Biofuels consumption will hit 135 billion gallons by 2018

The global consumption of ethanol and biodiesel is projected to reach 135 billion gallons by the year 2018.

Global Industry Analysts Inc. has released a comprehensive global report on ethanol and biodiesel markets. The global consumption of ethanol and biodiesel is projected to reach 135 billion gallons by the year 2018. Biofuels are fast growing to become a prominent alternative energy resource, driven mainly by the growing environmental concerns with regard to the usage of fossil fuels. Besides environmental concerns, limited fossil fuel resources, complete dependence on oil exporting countries for supply, and increase in energy prices are the other factors expected to drive production as well as consumption of biofuels in the near future.

Several growing concerns prevail with regards to the usage of fossil fuels, foremost among them being the impact on the environment, followed by energy price increases, complete dependence on oil exporting countries for supply, market volatility as in 2008 and 2009, and limited resources. This, together with the fact that some of the important fossil fuel reserves are distributed unevenly across the globe, makes the issue of equality in terms of energy supply highly controversial. The continuing high level economic growth in several countries across the globe, more particularly in the developing countries, also resulted in the need for alternative sources or fuels, including biofuels, which provide an opportunity for improving energy security, while reducing the dependence on fossil fuels. Though biofuels form a very small share of the overall energy source pie currently, these alternative fuels are expected to hold much better position over the coming years in the form of clean alternatives to fossil fuels. Development of biofuel projects is underway in many countries across the globe owing to several benefits offered by these alternative fuels over fossil fuels. Biofuels are currently attracting generous governmental support for R&D and large-scale production. Regulatory frameworks and policies are also in place in several countries for guiding and promoting the usage of biofuels in the respective transportation sectors.

The United States represents the largest consumer worldwide, as stated by the new market research report on Biofuels (Bioethanol and Biodiesel). Given the recent shortages in supply from Brazil and the consequent high prices of sugar in the country, the US is expected to outperform Brazil, thereby becoming the leading ethanol exporter in the world in the near term. The emerging market for advanced biofuels in the US continues to attract policy makers and investors. Leading players in the industry continue to make investments towards technological developments and setting up of production facilities. Governmental support, higher investments by manufacturers and technological innovations are also contributing to the industry’s faster growth. The biofuel industry is exploring other feedstock, such as algae, jatropha seeds, and palm oil to reduce the dependence on corn so as to overcome the controversy associated with food as well as the supply and pricing issues. Growth-wise, however, the Asia-Pacific is showing immense potential for future growth for biofuels, including bioethanol and biodiesel, and is projected to grow at an overall fastest compounded annual growth rate of 28.8% over the analysis period.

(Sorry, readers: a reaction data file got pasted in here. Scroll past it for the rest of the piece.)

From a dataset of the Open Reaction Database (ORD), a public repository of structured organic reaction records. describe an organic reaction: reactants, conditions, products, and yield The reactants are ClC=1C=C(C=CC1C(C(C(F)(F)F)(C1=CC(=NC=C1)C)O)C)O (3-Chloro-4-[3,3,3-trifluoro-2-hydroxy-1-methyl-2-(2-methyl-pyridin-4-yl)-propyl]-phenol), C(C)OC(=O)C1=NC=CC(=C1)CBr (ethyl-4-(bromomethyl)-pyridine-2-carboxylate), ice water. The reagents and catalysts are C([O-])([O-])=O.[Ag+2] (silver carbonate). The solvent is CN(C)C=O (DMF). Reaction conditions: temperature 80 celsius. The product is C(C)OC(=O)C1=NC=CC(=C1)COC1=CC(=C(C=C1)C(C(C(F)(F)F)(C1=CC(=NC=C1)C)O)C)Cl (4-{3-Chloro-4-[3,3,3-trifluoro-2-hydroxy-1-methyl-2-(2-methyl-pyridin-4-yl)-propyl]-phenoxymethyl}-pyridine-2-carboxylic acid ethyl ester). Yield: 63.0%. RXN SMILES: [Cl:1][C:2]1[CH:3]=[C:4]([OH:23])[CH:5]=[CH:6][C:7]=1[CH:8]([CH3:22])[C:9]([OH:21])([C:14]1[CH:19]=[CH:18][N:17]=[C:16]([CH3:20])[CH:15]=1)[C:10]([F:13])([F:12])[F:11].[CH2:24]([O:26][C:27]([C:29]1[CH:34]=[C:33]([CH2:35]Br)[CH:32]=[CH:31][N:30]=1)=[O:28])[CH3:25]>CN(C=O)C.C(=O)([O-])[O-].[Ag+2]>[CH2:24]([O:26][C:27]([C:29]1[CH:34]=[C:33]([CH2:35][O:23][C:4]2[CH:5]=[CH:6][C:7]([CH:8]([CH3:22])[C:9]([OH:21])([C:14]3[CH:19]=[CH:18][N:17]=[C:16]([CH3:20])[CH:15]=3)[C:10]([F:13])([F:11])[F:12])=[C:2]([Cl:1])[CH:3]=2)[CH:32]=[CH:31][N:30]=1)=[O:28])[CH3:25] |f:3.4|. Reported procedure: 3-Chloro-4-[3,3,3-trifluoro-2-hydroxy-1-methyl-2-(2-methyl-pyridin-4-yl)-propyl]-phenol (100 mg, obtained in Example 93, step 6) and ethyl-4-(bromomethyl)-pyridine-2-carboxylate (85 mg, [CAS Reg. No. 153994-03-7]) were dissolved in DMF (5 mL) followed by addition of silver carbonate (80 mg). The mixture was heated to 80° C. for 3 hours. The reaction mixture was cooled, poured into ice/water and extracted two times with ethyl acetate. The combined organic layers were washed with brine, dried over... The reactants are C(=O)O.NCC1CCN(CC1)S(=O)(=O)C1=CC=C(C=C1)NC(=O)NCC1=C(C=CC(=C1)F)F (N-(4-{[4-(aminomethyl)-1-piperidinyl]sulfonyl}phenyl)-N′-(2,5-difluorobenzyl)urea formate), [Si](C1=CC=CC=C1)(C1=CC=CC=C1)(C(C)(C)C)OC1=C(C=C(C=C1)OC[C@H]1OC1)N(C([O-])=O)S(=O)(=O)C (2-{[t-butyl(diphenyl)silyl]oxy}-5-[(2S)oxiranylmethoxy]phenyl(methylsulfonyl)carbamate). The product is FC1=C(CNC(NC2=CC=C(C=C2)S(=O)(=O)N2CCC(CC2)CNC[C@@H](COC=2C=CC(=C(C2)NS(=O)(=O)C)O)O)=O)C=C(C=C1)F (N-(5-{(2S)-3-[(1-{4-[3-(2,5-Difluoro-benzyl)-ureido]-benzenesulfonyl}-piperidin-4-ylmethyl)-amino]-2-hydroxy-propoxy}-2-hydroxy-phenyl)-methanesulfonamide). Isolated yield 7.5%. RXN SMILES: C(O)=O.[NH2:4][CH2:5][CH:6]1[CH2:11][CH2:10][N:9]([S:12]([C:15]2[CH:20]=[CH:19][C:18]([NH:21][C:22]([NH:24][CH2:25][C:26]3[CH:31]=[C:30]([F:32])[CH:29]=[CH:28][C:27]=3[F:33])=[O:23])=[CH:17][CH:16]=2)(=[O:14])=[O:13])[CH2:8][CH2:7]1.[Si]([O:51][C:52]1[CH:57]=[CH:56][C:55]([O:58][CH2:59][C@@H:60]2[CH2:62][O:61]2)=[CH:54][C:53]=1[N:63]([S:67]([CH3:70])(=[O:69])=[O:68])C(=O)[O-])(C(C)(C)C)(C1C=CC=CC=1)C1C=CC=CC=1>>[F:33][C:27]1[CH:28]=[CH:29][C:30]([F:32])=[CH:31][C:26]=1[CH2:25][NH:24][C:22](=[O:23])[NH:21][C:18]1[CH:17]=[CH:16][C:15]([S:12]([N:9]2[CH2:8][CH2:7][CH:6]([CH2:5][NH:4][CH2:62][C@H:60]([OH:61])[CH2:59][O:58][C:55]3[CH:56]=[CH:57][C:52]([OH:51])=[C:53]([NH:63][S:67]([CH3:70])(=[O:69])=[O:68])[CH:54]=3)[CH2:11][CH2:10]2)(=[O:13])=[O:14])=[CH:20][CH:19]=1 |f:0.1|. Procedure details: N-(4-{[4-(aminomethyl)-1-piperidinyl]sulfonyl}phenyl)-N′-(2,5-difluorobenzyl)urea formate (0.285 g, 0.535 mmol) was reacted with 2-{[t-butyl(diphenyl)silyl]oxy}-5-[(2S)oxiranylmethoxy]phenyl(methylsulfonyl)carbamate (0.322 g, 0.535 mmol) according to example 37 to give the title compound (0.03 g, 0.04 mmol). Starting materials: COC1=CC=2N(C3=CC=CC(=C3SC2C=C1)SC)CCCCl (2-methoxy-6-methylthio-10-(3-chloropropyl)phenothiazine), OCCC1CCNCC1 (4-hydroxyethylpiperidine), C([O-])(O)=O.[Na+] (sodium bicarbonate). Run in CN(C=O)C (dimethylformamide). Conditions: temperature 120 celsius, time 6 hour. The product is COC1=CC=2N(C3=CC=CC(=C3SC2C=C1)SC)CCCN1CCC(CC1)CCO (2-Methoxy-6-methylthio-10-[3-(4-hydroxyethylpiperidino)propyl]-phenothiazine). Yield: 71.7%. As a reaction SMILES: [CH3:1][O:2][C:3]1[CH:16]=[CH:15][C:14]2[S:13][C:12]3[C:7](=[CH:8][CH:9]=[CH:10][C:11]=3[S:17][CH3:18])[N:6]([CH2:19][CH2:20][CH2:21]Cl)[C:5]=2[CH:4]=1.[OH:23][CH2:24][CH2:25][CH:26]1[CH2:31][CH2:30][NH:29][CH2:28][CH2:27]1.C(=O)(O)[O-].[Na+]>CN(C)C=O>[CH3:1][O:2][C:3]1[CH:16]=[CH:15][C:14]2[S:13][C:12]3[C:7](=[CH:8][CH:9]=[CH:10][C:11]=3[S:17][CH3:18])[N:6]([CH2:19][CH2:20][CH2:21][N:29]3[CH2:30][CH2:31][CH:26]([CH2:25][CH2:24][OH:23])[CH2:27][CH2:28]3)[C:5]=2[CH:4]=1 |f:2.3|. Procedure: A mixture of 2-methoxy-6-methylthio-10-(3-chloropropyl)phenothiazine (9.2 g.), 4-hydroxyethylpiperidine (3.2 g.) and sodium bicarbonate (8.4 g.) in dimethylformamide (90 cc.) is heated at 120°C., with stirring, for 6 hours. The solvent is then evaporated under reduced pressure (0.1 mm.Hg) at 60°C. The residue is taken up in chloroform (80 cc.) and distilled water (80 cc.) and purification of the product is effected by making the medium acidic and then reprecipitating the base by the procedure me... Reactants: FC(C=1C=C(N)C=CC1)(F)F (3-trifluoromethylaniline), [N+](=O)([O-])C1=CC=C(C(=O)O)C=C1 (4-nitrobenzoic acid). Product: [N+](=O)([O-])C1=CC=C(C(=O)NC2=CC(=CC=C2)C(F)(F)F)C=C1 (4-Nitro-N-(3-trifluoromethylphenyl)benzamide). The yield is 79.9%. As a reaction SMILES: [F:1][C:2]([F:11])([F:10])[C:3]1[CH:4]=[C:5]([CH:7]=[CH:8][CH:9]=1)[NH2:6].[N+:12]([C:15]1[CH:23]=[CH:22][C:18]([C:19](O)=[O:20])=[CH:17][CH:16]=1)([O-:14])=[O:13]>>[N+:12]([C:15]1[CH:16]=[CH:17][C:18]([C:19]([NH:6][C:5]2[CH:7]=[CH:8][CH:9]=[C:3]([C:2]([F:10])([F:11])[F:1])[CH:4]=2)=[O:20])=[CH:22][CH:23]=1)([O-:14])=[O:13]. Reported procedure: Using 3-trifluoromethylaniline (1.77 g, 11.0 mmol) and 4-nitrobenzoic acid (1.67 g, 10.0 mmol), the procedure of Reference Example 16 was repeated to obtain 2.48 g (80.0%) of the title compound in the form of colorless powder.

Next generation biofuels, including the second and the third generation biofuels, which are currently under development, are predicted to offer more benefits when compared to the first generation biofuels. These include cellulosic ethanol, BTL from solid biowaste, and renewable diesel to name a few. However, with the process of conversion of cellulose into sugars for fermentation being quite difficult, research is underway for developing microbes, enzymes, and fungi that could breakdown celluloses into sugars. Nevertheless, despite the significant investments in research and development, commercialization of the next generation biofuels is not expected to happen anywhere in the next 8-10 years owing to the several technical barriers on the way.

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